Tupou Faireka: Democratic process in Parliament

Saturday 3 October 2020 | Written by Losirene Lacanivalu | Published in Editorials

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Dear Editor, Please publish the remainder of my letter as what was omitted due to space constraints is of great importance to be made public; public concern is fast mounting over what is increasingly happening – the bias of the Speaker of Parliament towards the government.

This is the second time in a week that Parliament has upset the democratic process that it should be upholding as the supreme institution in our country.

When Parliament fails to function according to its own rules and attempts to permit government to influence and trample on democracy and the right of members and the people of this country to be heard through petitions, then our Parliamentary system is in serious trouble.

On Monday this week, Democratic Party Opposition Leader Tina Browne and Titikaveka MP Sel Napa asked the Speaker when the Te Vai Ora Maori – Anti Chlorination Petition would progress to Select Committee as is normal.

The Speaker maintained her earlier position and said that she had determined the petition. When she made that ruling, she effectively silenced the voices of over 1433 people. Our people. A total of 1433 voters and taxpayers of our country were shut down from being heard as is their constitutional, democratic right.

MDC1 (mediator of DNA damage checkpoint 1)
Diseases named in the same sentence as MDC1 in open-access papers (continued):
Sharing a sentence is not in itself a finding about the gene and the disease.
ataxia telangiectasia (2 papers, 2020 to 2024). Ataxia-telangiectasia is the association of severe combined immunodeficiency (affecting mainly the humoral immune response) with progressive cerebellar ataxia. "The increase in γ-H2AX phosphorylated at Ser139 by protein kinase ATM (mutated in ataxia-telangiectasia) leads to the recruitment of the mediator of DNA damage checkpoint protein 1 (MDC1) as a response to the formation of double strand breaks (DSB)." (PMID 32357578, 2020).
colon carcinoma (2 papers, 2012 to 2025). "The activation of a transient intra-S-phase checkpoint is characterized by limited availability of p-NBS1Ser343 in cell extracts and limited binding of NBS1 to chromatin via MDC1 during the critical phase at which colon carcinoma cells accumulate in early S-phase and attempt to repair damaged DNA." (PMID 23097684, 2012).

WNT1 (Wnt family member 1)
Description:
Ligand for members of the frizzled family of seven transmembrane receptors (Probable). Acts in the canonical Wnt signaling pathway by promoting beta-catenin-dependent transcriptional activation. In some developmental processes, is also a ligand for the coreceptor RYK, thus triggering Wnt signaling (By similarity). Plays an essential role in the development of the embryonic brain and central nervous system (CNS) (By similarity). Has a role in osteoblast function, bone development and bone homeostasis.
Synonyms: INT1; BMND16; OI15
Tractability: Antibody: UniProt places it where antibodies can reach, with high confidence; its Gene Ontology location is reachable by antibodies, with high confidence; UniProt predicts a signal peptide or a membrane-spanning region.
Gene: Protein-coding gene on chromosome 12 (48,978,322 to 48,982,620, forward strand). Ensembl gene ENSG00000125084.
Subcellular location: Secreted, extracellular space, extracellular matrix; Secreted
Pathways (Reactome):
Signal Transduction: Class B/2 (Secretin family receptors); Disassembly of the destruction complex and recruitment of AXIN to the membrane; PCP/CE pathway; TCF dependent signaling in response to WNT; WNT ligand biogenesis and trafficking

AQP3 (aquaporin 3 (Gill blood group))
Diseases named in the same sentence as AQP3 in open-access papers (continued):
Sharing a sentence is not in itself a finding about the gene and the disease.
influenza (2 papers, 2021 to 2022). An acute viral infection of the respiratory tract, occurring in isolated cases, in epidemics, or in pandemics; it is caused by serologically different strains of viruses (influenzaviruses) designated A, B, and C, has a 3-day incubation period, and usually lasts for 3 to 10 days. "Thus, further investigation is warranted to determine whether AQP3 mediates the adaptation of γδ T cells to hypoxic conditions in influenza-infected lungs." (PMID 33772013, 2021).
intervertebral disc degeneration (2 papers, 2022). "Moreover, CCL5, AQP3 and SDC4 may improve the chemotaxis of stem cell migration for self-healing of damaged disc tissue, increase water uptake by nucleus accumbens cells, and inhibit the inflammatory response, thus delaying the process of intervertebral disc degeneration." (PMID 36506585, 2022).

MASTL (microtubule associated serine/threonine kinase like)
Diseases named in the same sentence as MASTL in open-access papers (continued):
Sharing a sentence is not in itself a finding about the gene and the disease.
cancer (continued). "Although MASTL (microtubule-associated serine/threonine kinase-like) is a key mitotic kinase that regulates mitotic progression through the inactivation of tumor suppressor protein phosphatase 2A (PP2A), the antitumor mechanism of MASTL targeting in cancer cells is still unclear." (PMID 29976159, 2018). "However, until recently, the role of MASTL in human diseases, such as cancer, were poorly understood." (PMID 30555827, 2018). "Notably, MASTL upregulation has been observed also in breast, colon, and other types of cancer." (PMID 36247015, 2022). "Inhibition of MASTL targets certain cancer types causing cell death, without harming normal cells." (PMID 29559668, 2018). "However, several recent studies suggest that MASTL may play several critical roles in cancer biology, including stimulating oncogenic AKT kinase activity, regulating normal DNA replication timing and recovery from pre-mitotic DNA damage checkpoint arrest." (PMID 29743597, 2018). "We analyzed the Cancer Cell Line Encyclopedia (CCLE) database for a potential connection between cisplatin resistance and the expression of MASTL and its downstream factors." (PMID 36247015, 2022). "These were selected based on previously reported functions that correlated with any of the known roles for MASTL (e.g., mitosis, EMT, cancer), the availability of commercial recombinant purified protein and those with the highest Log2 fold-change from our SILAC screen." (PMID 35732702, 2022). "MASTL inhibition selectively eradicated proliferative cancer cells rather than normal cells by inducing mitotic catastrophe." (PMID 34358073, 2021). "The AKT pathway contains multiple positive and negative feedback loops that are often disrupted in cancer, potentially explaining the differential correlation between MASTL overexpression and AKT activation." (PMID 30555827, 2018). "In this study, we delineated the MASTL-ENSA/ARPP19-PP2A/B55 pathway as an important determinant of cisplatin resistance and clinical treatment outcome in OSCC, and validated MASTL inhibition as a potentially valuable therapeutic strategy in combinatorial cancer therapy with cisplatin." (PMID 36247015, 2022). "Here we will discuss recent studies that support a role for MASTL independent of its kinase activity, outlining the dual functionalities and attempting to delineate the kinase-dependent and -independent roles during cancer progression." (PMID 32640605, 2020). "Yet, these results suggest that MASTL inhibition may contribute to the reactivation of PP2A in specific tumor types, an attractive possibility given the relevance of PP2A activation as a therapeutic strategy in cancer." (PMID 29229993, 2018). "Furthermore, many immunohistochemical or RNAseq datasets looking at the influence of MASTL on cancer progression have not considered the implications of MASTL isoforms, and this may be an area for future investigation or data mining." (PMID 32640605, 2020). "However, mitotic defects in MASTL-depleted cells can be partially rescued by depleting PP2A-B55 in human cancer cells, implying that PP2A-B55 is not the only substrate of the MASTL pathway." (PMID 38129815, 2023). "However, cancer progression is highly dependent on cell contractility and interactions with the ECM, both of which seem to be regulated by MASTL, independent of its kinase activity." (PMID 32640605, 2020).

I add; the Speaker of Parliament needs to take note; there is a vocal and robust Opposition in Parliament, the public will not sit back passively as she deliberately frustrates time and time again the delivery of democracy in our Parliament.

Trying to silence our people will only see us rise up and become more vocal. Bias does not belong in our Parliament and this point needs to be driven home to the Speaker. It will not be tolerated.

Tupou Faireka

Co-President

Democratic Party Executive